Security Integration for Efficient Development
For most developers, security is outside of their core skill set. The majority of developers have not received the security training that would enable them to identify exploitable vulnerabilities in their code. As a result, security testing is often the responsibility of another team, such as the quality assurance or security team, and is subsequently delayed until late in the software development lifecycle (SDLC), if it is performed at all.
This decision to not prioritize security as part of DevOps practices may have short-term benefits to release timelines, but it also carries a heavy, long term cost to the organization. Unpatched vulnerabilities in application code contribute to the workload of security analysts responsible for protecting the organization against cyber threats. Exploitation of these vulnerabilities could result in a security incident that carries heavy remediation costs, reputational impacts, and regulatory impacts. The time and cost associated with discovering a vulnerability in production (through vulnerability scanning, bug bounty programs, or reverse engineering a successful attack) and creating and deploying a patch are significantly higher than if the same bug was identified and fixed during development.
Shifting Security Left in DevOps
Many organizations have acknowledged that a transition from DevOps to DevSecOps is necessary and cost effective. By “shifting security left” in the SDLC, the company can minimize the costs associated with identifying and remediating vulnerabilities within their applications.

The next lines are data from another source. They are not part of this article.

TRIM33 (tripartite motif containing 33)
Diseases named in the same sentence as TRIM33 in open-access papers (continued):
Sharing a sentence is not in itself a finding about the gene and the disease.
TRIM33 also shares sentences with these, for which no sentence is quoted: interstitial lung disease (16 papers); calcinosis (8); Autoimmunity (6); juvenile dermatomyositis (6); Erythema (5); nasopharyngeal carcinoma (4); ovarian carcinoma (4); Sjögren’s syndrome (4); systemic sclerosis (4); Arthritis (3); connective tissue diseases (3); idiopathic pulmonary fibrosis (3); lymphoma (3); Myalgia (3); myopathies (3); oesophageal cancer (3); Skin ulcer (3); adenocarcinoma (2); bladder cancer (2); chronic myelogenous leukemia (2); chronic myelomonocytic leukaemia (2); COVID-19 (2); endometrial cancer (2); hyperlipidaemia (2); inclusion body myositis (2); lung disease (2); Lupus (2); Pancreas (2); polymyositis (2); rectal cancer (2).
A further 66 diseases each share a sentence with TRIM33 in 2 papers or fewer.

Making the switch to DevSecOps requires integrating security into every stage of the development process:
- While creating use cases for a potential product, security use cases should be considered alongside features.
- During development and testing, security tests should be created and run continuously alongside functionality ones.
- In the testing stage of the SDLC, an application should undergo a penetration test to identify any overlooked issues.
- Before release approval is granted, a software “bill of materials” should be generated outlining all of the application’s dependencies and demonstrating that none of them contain known vulnerabilities.
By making security a core part of the development process, an organization can dramatically decrease the cost of software vulnerabilities. The average cost of correcting a vulnerability in development is $80, compared to $7,600 in production.